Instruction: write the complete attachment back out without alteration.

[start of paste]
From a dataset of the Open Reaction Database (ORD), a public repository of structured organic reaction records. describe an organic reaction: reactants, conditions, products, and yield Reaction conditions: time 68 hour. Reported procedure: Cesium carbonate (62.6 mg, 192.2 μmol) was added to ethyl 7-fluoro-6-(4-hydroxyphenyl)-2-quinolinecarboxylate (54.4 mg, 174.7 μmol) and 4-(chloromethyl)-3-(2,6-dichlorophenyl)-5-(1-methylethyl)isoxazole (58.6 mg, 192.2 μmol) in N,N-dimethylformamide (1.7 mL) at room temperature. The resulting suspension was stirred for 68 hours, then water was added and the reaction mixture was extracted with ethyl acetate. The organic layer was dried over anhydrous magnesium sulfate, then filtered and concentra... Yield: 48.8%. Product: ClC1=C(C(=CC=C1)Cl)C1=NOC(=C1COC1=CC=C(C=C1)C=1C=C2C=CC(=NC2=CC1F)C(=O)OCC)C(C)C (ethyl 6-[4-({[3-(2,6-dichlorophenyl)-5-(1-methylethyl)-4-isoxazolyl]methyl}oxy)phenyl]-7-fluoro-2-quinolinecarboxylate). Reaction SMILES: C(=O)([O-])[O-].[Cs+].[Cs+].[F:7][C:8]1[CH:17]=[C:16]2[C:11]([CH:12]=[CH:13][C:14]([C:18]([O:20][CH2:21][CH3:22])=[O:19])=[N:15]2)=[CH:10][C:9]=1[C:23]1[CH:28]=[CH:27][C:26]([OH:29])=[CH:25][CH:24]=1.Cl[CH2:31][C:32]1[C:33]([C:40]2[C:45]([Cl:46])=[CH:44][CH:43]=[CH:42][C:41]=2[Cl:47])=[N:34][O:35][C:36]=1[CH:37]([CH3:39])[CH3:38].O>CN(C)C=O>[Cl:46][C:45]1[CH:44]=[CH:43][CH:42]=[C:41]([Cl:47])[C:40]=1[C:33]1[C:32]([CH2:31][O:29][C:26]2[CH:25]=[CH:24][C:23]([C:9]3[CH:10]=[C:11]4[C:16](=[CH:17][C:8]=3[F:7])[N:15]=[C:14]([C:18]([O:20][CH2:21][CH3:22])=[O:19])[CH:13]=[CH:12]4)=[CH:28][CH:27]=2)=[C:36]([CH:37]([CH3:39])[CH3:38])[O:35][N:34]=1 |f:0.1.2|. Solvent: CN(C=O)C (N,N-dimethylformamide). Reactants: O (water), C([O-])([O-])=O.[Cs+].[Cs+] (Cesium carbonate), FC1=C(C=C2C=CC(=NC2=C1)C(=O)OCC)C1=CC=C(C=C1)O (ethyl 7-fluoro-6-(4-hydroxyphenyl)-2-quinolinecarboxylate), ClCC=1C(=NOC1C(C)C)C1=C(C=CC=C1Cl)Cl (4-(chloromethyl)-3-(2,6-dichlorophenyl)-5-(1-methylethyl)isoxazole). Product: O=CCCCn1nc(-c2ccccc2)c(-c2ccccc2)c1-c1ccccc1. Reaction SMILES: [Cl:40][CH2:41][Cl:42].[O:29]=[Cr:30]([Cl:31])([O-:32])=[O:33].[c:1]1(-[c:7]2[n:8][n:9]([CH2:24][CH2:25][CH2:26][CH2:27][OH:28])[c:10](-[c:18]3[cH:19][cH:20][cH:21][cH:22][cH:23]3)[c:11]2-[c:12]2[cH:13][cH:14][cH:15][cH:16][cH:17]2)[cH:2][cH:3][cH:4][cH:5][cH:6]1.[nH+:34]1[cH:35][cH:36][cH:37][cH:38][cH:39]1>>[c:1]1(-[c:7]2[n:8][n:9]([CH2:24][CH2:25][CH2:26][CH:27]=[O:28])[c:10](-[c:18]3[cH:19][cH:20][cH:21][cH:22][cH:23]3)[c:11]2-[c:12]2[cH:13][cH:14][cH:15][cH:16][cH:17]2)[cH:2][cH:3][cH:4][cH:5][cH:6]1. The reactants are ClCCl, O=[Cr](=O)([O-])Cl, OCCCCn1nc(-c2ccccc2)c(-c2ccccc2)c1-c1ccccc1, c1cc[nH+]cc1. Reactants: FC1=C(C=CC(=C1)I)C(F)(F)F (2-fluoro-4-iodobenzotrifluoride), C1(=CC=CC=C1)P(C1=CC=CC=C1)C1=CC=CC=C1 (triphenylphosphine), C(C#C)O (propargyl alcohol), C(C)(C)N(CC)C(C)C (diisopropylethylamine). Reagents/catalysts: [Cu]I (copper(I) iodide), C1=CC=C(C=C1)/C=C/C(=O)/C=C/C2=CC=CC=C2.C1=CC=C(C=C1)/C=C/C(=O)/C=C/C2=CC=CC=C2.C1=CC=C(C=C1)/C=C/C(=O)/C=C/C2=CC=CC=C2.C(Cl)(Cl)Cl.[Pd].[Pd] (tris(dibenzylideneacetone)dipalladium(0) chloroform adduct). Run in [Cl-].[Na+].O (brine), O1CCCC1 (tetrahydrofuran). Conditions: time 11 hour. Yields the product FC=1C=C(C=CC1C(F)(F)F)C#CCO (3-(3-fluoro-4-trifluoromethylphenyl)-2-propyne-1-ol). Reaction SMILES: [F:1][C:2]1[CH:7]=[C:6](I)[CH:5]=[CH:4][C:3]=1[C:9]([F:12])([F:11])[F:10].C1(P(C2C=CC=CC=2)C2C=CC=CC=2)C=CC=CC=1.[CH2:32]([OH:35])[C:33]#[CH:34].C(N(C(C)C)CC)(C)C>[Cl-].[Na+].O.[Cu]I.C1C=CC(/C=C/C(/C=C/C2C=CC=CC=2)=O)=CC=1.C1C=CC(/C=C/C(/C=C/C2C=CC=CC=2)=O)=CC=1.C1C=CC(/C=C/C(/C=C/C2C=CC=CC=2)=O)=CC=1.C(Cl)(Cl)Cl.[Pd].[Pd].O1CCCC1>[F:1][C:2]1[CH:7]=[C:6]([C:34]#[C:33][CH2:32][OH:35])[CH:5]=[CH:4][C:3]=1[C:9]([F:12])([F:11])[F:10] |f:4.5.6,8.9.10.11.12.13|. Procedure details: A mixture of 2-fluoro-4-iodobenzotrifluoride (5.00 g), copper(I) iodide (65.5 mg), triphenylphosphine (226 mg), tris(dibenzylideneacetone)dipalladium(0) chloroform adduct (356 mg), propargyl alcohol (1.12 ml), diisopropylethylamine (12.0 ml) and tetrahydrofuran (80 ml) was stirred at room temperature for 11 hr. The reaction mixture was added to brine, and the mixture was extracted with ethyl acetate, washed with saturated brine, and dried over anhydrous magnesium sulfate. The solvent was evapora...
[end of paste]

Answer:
From a dataset of the Open Reaction Database (ORD), a public repository of structured organic reaction records. describe an organic reaction: reactants, conditions, products, and yield Reaction conditions: time 68 hour. Reported procedure: Cesium carbonate (62.6 mg, 192.2 μmol) was added to ethyl 7-fluoro-6-(4-hydroxyphenyl)-2-quinolinecarboxylate (54.4 mg, 174.7 μmol) and 4-(chloromethyl)-3-(2,6-dichlorophenyl)-5-(1-methylethyl)isoxazole (58.6 mg, 192.2 μmol) in N,N-dimethylformamide (1.7 mL) at room temperature. The resulting suspension was stirred for 68 hours, then water was added and the reaction mixture was extracted with ethyl acetate. The organic layer was dried over anhydrous magnesium sulfate, then filtered and concentra... Yield: 48.8%. Product: ClC1=C(C(=CC=C1)Cl)C1=NOC(=C1COC1=CC=C(C=C1)C=1C=C2C=CC(=NC2=CC1F)C(=O)OCC)C(C)C (ethyl 6-[4-({[3-(2,6-dichlorophenyl)-5-(1-methylethyl)-4-isoxazolyl]methyl}oxy)phenyl]-7-fluoro-2-quinolinecarboxylate). Reaction SMILES: C(=O)([O-])[O-].[Cs+].[Cs+].[F:7][C:8]1[CH:17]=[C:16]2[C:11]([CH:12]=[CH:13][C:14]([C:18]([O:20][CH2:21][CH3:22])=[O:19])=[N:15]2)=[CH:10][C:9]=1[C:23]1[CH:28]=[CH:27][C:26]([OH:29])=[CH:25][CH:24]=1.Cl[CH2:31][C:32]1[C:33]([C:40]2[C:45]([Cl:46])=[CH:44][CH:43]=[CH:42][C:41]=2[Cl:47])=[N:34][O:35][C:36]=1[CH:37]([CH3:39])[CH3:38].O>CN(C)C=O>[Cl:46][C:45]1[CH:44]=[CH:43][CH:42]=[C:41]([Cl:47])[C:40]=1[C:33]1[C:32]([CH2:31][O:29][C:26]2[CH:25]=[CH:24][C:23]([C:9]3[CH:10]=[C:11]4[C:16](=[CH:17][C:8]=3[F:7])[N:15]=[C:14]([C:18]([O:20][CH2:21][CH3:22])=[O:19])[CH:13]=[CH:12]4)=[CH:28][CH:27]=2)=[C:36]([CH:37]([CH3:39])[CH3:38])[O:35][N:34]=1 |f:0.1.2|. Solvent: CN(C=O)C (N,N-dimethylformamide). Reactants: O (water), C([O-])([O-])=O.[Cs+].[Cs+] (Cesium carbonate), FC1=C(C=C2C=CC(=NC2=C1)C(=O)OCC)C1=CC=C(C=C1)O (ethyl 7-fluoro-6-(4-hydroxyphenyl)-2-quinolinecarboxylate), ClCC=1C(=NOC1C(C)C)C1=C(C=CC=C1Cl)Cl (4-(chloromethyl)-3-(2,6-dichlorophenyl)-5-(1-methylethyl)isoxazole). Product: O=CCCCn1nc(-c2ccccc2)c(-c2ccccc2)c1-c1ccccc1. Reaction SMILES: [Cl:40][CH2:41][Cl:42].[O:29]=[Cr:30]([Cl:31])([O-:32])=[O:33].[c:1]1(-[c:7]2[n:8][n:9]([CH2:24][CH2:25][CH2:26][CH2:27][OH:28])[c:10](-[c:18]3[cH:19][cH:20][cH:21][cH:22][cH:23]3)[c:11]2-[c:12]2[cH:13][cH:14][cH:15][cH:16][cH:17]2)[cH:2][cH:3][cH:4][cH:5][cH:6]1.[nH+:34]1[cH:35][cH:36][cH:37][cH:38][cH:39]1>>[c:1]1(-[c:7]2[n:8][n:9]([CH2:24][CH2:25][CH2:26][CH:27]=[O:28])[c:10](-[c:18]3[cH:19][cH:20][cH:21][cH:22][cH:23]3)[c:11]2-[c:12]2[cH:13][cH:14][cH:15][cH:16][cH:17]2)[cH:2][cH:3][cH:4][cH:5][cH:6]1. The reactants are ClCCl, O=[Cr](=O)([O-])Cl, OCCCCn1nc(-c2ccccc2)c(-c2ccccc2)c1-c1ccccc1, c1cc[nH+]cc1. Reactants: FC1=C(C=CC(=C1)I)C(F)(F)F (2-fluoro-4-iodobenzotrifluoride), C1(=CC=CC=C1)P(C1=CC=CC=C1)C1=CC=CC=C1 (triphenylphosphine), C(C#C)O (propargyl alcohol), C(C)(C)N(CC)C(C)C (diisopropylethylamine). Reagents/catalysts: [Cu]I (copper(I) iodide), C1=CC=C(C=C1)/C=C/C(=O)/C=C/C2=CC=CC=C2.C1=CC=C(C=C1)/C=C/C(=O)/C=C/C2=CC=CC=C2.C1=CC=C(C=C1)/C=C/C(=O)/C=C/C2=CC=CC=C2.C(Cl)(Cl)Cl.[Pd].[Pd] (tris(dibenzylideneacetone)dipalladium(0) chloroform adduct). Run in [Cl-].[Na+].O (brine), O1CCCC1 (tetrahydrofuran). Conditions: time 11 hour. Yields the product FC=1C=C(C=CC1C(F)(F)F)C#CCO (3-(3-fluoro-4-trifluoromethylphenyl)-2-propyne-1-ol). Reaction SMILES: [F:1][C:2]1[CH:7]=[C:6](I)[CH:5]=[CH:4][C:3]=1[C:9]([F:12])([F:11])[F:10].C1(P(C2C=CC=CC=2)C2C=CC=CC=2)C=CC=CC=1.[CH2:32]([OH:35])[C:33]#[CH:34].C(N(C(C)C)CC)(C)C>[Cl-].[Na+].O.[Cu]I.C1C=CC(/C=C/C(/C=C/C2C=CC=CC=2)=O)=CC=1.C1C=CC(/C=C/C(/C=C/C2C=CC=CC=2)=O)=CC=1.C1C=CC(/C=C/C(/C=C/C2C=CC=CC=2)=O)=CC=1.C(Cl)(Cl)Cl.[Pd].[Pd].O1CCCC1>[F:1][C:2]1[CH:7]=[C:6]([C:34]#[C:33][CH2:32][OH:35])[CH:5]=[CH:4][C:3]=1[C:9]([F:12])([F:11])[F:10] |f:4.5.6,8.9.10.11.12.13|. Procedure details: A mixture of 2-fluoro-4-iodobenzotrifluoride (5.00 g), copper(I) iodide (65.5 mg), triphenylphosphine (226 mg), tris(dibenzylideneacetone)dipalladium(0) chloroform adduct (356 mg), propargyl alcohol (1.12 ml), diisopropylethylamine (12.0 ml) and tetrahydrofuran (80 ml) was stirred at room temperature for 11 hr. The reaction mixture was added to brine, and the mixture was extracted with ethyl acetate, washed with saturated brine, and dried over anhydrous magnesium sulfate. The solvent was evapora...